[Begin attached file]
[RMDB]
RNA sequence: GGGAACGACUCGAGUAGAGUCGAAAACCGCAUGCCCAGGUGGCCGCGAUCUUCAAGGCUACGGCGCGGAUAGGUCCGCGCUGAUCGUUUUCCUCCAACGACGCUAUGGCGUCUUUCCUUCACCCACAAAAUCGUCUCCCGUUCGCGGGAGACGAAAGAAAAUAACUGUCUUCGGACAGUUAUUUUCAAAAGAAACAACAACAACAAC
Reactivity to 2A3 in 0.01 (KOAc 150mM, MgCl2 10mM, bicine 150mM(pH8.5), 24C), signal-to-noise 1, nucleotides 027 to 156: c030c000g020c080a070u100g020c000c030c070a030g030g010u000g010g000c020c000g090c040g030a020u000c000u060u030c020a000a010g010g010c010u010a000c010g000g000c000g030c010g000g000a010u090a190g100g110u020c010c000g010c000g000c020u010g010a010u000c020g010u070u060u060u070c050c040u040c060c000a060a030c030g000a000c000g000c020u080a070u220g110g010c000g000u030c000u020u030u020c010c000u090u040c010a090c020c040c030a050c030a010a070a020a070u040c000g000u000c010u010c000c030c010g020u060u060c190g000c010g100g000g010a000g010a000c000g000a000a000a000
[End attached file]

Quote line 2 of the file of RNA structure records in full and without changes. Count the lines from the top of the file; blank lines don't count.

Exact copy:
RNA sequence: GGGAACGACUCGAGUAGAGUCGAAAACCGCAUGCCCAGGUGGCCGCGAUCUUCAAGGCUACGGCGCGGAUAGGUCCGCGCUGAUCGUUUUCCUCCAACGACGCUAUGGCGUCUUUCCUUCACCCACAAAAUCGUCUCCCGUUCGCGGGAGACGAAAGAAAAUAACUGUCUUCGGACAGUUAUUUUCAAAAGAAACAACAACAACAAC